This is where the majority of my classes are this semester. It’s called the Evan Center and is home to the College of Osteopathic Medicine and the School of Nursing. It’s clean and new and very nice. But it’s a medical building and it now houses the art department. Our hall caught on fire and was demolished and will now be turned into a parking lot which is sad and angering but what am I going to do. Instead of building us a new building we were stuck in the unfinished section of this building and we have class as they paint the walls and wires dangle from the ceiling and what is left of Fisher is packed in scattered boxes. I like Marian and I love my professors (they are why I am here and not somewhere else), but it’s annoying to be on the bottom of the list. These amazing professors are stuck in a cramped, old building and our classrooms are unfinished. We are an after thought and it seems slightly wrong that the arts are on the bottom at what is supposed to be a liberal arts university. But it’s not anything new, having art at the bottom. Why should they support art? It doesn’t draw in lots of students and lots of money like a college of medicine does. Why in the world would they want to support art, the most primal and integral form of communication that humanity has and that allows us humans to express our humanity in profound and diverse ways. Maybe I’m just overreacting, but it’s frustrating. It’s frustrating to see a college spend millions on medicine and nothing on art, art history, photography, graphic design and art therapy. But oh well. My rant is over.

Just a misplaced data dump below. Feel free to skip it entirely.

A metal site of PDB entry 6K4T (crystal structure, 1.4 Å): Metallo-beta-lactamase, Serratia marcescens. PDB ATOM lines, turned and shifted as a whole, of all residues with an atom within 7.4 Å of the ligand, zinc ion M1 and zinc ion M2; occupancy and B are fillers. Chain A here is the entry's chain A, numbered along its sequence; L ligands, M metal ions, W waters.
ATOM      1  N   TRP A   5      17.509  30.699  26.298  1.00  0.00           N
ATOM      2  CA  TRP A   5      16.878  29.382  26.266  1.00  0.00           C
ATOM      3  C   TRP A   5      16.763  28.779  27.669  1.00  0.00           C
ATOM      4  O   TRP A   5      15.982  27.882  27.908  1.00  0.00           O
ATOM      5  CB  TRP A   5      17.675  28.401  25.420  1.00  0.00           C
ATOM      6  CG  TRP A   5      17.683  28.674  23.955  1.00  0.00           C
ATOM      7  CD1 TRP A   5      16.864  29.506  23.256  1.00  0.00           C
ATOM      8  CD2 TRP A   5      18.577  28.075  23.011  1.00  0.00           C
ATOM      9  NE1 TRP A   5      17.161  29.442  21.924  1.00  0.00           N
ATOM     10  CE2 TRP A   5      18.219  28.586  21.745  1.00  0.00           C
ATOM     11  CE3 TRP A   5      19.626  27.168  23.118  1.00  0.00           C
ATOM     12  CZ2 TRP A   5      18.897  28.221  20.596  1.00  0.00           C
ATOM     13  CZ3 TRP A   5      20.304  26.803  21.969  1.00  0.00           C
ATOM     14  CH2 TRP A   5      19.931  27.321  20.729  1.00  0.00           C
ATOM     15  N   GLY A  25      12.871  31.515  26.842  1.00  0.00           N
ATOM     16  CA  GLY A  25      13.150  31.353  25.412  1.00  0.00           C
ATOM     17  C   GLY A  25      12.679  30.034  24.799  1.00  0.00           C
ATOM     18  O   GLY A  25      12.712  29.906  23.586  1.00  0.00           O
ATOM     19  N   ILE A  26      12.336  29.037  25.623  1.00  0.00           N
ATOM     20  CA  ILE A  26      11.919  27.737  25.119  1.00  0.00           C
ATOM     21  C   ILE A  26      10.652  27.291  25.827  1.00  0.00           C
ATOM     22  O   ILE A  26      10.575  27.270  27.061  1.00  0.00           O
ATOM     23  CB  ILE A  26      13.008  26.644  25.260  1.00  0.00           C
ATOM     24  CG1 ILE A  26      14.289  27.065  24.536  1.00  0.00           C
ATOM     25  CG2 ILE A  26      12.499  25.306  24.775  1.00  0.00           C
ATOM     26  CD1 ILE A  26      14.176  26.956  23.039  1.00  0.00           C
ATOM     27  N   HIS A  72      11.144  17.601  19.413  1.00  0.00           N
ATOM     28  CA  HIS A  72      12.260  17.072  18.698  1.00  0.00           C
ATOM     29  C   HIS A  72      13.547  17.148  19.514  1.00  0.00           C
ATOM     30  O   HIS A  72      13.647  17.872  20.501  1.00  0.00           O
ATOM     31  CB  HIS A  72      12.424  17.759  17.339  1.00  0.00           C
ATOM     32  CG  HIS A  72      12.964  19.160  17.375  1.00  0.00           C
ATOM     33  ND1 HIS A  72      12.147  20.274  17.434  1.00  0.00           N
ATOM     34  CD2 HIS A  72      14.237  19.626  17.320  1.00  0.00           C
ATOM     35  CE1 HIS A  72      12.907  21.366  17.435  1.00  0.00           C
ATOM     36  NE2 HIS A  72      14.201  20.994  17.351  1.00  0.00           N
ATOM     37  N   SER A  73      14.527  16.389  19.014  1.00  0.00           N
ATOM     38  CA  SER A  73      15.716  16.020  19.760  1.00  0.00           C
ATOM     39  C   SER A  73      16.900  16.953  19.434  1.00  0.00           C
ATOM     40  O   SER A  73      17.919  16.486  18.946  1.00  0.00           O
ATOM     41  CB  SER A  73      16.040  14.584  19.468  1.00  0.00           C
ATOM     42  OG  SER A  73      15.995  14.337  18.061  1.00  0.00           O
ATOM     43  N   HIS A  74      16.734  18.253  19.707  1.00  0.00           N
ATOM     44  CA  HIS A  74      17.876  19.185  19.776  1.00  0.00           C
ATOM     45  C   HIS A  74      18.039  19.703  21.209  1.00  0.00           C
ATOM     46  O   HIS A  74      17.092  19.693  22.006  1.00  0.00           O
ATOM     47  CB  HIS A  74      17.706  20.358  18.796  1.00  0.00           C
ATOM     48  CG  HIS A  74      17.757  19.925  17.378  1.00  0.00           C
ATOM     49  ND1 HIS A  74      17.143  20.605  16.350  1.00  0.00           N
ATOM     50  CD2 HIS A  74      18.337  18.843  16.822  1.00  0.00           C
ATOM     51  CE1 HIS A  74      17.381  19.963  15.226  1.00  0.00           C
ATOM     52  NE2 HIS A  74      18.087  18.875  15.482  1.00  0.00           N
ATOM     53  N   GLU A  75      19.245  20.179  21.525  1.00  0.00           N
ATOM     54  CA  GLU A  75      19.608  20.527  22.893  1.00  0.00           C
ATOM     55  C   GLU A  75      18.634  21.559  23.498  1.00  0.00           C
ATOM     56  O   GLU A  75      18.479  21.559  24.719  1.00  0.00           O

I’ve talked about the piano before. I talked about the keys and how they wait for hands to create magic with them. And today hands and keys meet. I love to watch the hands move across the keys, music flowing as the hands flow. I sit there and watch fingers press, move, up, down, glide across, with power, now with softness, lightly, then strongly, quicker and quicker, and then slow, very slow. All the while notes coming out of the piano and I receive them and music is created and the experience can be incredible. Because music is more than just a tune heard. It’s more than just sound from the radio. It’s pure and raw emotion flowing from hands to instrument and flying out, transmitting all of that emotion and power and feeling to the person listening. It’s communication. It’s passion and pain and love and joy and ecstasy and it can hit you like a hammer or caress you like soft hands and it’s amazingly wonderful and these words can barely describe it. Because music is heard and felt and seen. It’s experienced. It’s lived.